Monday, March 5, 2012

New Marriages or No Marriages?

by Nancy Folbre

New York Times

March 5, 2012

Motherhood without marriage is on the increase in the United States, particularly among women under 30 who have not completed college. One big question is why.

Some conservatives, like Rick Santorum, blame feminism for encouraging women to work outside the home. Others, like Charles Murray, emphasize the corrupting effect of public assistance. Many liberals, like Thomas Edsall, assert that this story leaves out the effects of deindustrialization and growing economic dislocation, which have reduced the number of marriageable men.

What I see is a culturally contested adjustment to the changing role of women, an adjustment impeded by growing income inequality but eased by education.

As the empirical trajectory unfolds, it becomes easier to assess these competing explanations. Once literally described as a “pathology” of the black community, nonmarital births reached about 29 percent of the total for whites in 2009.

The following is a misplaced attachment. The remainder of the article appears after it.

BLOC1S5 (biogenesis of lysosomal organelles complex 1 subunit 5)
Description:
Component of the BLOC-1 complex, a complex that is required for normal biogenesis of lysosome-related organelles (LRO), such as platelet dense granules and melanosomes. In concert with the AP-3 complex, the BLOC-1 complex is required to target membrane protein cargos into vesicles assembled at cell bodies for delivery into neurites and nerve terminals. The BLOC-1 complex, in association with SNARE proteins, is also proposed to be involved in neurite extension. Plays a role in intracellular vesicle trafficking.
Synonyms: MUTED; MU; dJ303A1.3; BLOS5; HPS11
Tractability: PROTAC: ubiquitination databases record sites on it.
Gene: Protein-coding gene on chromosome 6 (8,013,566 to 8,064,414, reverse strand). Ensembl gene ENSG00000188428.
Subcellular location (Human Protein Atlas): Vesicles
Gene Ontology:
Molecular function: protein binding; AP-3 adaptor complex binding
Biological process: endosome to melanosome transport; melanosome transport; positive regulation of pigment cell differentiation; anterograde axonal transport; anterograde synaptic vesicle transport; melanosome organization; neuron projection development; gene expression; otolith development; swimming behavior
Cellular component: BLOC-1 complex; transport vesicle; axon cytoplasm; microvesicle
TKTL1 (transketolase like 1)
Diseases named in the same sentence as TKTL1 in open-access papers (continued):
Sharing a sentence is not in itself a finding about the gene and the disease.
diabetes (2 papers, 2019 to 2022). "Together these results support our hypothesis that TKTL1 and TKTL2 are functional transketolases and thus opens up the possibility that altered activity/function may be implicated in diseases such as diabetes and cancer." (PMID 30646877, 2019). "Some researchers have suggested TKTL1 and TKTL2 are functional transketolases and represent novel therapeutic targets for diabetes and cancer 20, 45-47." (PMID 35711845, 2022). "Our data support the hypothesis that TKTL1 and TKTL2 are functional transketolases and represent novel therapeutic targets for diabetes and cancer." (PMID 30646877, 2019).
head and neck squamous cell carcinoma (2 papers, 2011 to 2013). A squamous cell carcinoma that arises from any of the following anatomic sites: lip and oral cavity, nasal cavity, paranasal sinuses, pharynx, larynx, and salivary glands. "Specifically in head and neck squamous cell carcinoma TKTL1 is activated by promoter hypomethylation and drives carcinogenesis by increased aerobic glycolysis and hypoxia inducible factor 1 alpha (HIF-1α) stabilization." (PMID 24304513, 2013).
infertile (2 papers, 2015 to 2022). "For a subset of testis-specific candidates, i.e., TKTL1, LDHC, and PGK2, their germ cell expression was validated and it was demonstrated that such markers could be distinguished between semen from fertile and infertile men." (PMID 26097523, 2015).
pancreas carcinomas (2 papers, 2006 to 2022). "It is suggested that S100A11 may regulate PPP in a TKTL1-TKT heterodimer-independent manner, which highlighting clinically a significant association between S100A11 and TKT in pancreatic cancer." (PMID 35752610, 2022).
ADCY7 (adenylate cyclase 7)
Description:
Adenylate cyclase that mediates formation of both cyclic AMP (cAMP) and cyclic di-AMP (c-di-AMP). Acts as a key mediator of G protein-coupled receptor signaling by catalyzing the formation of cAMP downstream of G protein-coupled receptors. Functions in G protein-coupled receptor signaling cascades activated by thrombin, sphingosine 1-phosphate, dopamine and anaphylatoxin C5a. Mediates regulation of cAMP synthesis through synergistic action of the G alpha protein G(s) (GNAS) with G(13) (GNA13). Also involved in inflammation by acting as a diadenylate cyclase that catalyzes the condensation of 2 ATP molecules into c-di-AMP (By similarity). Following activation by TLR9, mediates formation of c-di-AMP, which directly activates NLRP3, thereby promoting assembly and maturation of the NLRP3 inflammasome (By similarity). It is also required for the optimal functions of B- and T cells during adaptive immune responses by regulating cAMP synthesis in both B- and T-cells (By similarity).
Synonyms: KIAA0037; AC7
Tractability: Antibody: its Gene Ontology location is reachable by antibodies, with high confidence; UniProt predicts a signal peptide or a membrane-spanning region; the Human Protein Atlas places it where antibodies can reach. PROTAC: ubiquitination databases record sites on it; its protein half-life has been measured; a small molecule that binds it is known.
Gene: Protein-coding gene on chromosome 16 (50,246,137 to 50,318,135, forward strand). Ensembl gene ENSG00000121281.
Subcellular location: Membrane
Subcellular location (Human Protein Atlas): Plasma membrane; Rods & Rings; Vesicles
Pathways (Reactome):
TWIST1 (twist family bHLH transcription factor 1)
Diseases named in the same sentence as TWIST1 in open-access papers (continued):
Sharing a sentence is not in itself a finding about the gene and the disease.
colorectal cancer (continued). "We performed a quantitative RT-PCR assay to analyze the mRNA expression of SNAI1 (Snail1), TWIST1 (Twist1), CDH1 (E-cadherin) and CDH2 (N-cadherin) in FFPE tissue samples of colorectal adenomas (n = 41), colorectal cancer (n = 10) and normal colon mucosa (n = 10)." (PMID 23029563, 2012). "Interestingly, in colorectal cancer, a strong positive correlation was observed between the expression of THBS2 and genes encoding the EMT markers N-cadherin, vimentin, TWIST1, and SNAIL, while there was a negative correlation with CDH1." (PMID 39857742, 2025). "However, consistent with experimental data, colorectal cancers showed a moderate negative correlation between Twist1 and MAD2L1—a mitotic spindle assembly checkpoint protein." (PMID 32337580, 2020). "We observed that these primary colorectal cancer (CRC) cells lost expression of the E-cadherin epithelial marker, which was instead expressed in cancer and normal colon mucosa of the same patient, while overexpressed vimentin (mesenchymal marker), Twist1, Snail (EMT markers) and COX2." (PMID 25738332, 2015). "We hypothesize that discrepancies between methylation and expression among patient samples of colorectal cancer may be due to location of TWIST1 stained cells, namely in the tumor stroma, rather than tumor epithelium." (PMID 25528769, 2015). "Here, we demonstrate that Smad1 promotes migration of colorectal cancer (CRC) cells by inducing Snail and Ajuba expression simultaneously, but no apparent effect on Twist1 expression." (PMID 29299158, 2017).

Public assistance can’t take the blame. The trend extends well beyond women eligible for Temporary Assistance to Needy Families or the Earned Income Tax Credit. Strict new work requirements, paternity tests and child support enforcement policies introduced in 1996 have not significantly increased marriage among low-income families. Nor did the federally financed Healthy Marriage Initiative have a discernible effect.

The loss of manufacturing jobs and declining real wages for non-college-educated men help explain why many feel they can’t support a family. Women’s higher employment levels and increased earnings relative to men help explain why many feel they can afford to go it alone.


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